Climbing – what makes things what they are

As a third part to the series of posts I’ve started about what makes things what they are, here, finally, we arrive at climbing.  In my opening post on this subject, I wrote, “Thinking about a thing – forming an inevitable perception of a thing – is what makes things what they are.  Otherwise, things are what they are, and remain so – unnoticed, mind you.”  After reading the introductory post with the example of the snowstorm, then the second post with the scenario of the soldier, we now find ourselves on the subject of climbing with this idea.

Let’s begin with what climbing is, bare bones.  Climbing is “to draw or pull oneself up, over, or to the top of by using hands and feet” (Merriam-Webster Online Dictionary © 2018).  This would be the unnoticed state of climbing, which simply is what it is.  Nobody would think of this as anything but neutral and would have no perception of it – nobody except a climber, that is.  A climber, by definition, engages in this act and therefore has not only thinking to form their perception of climbing with, but also the experience of it.  The experience helps a climber form a powerful perception of climbing, which makes it both what it is and what it isn’t to each individual climber.  In climbing, experience is crucial to that perception!

“But, wait a minute,” you’re saying, “I thought you said that one had only to think about a thing to form a perception of it and that’s what makes things what they are.  Now you’re throwing experience in.  What’s the deal?”  In climbing, the experience of being on the wall and not thinking about what you’re doing, but instead allowing your body to move across the rock and your mind to be in the present moment, is the highest and most meaningful perception one can hope for from the experience of climbing.  It is something a climber must be aware of but not attempt to grasp, because if the climber attempts to make it happen, that guarantees that it won’t.  Those moments and the experience of pure movement across the rock in the present moment are what every climber who has ever experienced it seeks, but cannot force to or make happen.  The perception is fleeting, but worth years of training and climbing to experience for those few brief moments to a climber.  In this case, not thinking about the very thing that you seek is the key to perceiving and experiencing it.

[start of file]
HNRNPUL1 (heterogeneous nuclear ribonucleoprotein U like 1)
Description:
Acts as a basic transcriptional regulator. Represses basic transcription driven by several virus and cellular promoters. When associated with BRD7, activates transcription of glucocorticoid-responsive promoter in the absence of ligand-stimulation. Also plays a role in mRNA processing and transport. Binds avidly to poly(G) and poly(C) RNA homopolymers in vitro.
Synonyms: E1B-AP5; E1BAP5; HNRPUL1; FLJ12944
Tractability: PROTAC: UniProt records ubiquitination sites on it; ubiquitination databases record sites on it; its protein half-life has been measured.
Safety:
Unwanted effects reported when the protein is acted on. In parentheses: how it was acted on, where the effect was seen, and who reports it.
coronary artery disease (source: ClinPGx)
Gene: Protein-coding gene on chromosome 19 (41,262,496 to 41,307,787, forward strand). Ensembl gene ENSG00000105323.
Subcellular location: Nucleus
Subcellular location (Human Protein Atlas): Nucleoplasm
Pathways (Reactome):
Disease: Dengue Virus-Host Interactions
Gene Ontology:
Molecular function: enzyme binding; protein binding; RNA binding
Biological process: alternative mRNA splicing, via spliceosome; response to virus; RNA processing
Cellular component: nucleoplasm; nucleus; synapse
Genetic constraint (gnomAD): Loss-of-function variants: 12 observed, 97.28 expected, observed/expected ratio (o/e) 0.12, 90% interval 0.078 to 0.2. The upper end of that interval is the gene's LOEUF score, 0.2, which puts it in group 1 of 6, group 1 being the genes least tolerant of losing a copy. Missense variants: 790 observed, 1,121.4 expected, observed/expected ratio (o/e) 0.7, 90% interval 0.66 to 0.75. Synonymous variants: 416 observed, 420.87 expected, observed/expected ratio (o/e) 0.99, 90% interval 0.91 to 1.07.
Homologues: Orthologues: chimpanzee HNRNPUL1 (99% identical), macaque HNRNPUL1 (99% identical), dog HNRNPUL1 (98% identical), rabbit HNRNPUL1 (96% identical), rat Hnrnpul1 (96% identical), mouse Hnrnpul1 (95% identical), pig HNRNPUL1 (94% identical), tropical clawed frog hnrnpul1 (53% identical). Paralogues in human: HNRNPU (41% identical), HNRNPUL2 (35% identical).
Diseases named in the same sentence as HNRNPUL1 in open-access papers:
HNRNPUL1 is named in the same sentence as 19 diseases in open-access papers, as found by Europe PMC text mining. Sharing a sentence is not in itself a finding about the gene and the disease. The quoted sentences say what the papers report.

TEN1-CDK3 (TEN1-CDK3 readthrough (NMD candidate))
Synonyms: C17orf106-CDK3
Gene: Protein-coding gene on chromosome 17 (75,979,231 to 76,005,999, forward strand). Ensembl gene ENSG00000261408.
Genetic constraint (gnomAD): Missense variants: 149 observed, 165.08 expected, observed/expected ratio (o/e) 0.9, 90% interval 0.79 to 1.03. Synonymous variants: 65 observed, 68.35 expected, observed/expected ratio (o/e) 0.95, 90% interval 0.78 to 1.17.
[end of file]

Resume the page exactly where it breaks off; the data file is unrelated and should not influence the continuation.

So what’s the answer?  Climbing is a very unique experience in itself.  The thought that goes into the visualization of ascending a route on the rock offers part of the perception that makes it what it is just as much as actually feeling the texture and temperature of the holds, the weight of your body hanging from your fingers and toes, which grasp the holds of the rock, the aches and pains or lack thereof that you feel while reaching for the next hold, and the focus on the next hold required to press onward – upward – toward your goal…  But what is your goal?  That is part of the perception as well.  Your goal may actually influence your experience more than anything.  And that goal is a thought that you have in the back of your mind that steers all perception.  It is your focus.  You may just be climbing laps to train power-endurance for a different climbing project completely, but then, during that oxygen-deprived moment of freedom, you experience that pure movement in the present moment while only focusing on the next hold, and that is what makes things what they are.  It has gone unnoticed until now.  And now that you have it, you focus upon it and it’s gone.  Was it real, or was it a delusion?  You lie there after you’ve either made your ascent or once you’ve descended, thinking about it, trying to form a perception of it and wrap your head around it, but you can’t because it’s always just beyond your grasp, and that is what makes things what they are.

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